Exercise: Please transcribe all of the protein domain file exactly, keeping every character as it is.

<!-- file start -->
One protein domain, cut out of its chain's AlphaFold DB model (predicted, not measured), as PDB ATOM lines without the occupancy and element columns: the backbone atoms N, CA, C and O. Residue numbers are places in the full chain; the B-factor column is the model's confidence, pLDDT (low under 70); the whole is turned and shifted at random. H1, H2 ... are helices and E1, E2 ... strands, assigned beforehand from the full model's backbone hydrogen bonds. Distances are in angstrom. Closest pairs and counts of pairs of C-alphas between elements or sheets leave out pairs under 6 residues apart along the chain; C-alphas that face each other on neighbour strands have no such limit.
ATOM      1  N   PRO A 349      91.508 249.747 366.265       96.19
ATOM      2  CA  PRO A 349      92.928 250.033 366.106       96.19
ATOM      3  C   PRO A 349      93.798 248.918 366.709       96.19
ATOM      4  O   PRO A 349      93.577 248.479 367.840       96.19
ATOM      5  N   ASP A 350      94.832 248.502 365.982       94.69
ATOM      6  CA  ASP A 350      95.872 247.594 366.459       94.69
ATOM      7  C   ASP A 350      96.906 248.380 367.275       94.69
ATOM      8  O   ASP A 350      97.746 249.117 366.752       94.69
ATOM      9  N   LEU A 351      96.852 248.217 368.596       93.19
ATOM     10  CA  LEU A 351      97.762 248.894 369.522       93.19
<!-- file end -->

One protein domain, cut out of its chain's AlphaFold DB model (predicted, not measured), as PDB ATOM lines without the occupancy and element columns: the backbone atoms N, CA, C and O. Residue numbers are places in the full chain; the B-factor column is the model's confidence, pLDDT (low under 70); the whole is turned and shifted at random. H1, H2 ... are helices and E1, E2 ... strands, assigned beforehand from the full model's backbone hydrogen bonds. Distances are in angstrom. Closest pairs and counts of pairs of C-alphas between elements or sheets leave out pairs under 6 residues apart along the chain; C-alphas that face each other on neighbour strands have no such limit.
ATOM      1  N   PRO A 349      91.508 249.747 366.265       96.19
ATOM      2  CA  PRO A 349      92.928 250.033 366.106       96.19
ATOM      3  C   PRO A 349      93.798 248.918 366.709       96.19
ATOM      4  O   PRO A 349      93.577 248.479 367.840       96.19
ATOM      5  N   ASP A 350      94.832 248.502 365.982       94.69
ATOM      6  CA  ASP A 350      95.872 247.594 366.459       94.69
ATOM      7  C   ASP A 350      96.906 248.380 367.275       94.69
ATOM      8  O   ASP A 350      97.746 249.117 366.752       94.69
ATOM      9  N   LEU A 351      96.852 248.217 368.596       93.19
ATOM     10  CA  LEU A 351      97.762 248.894 369.522       93.19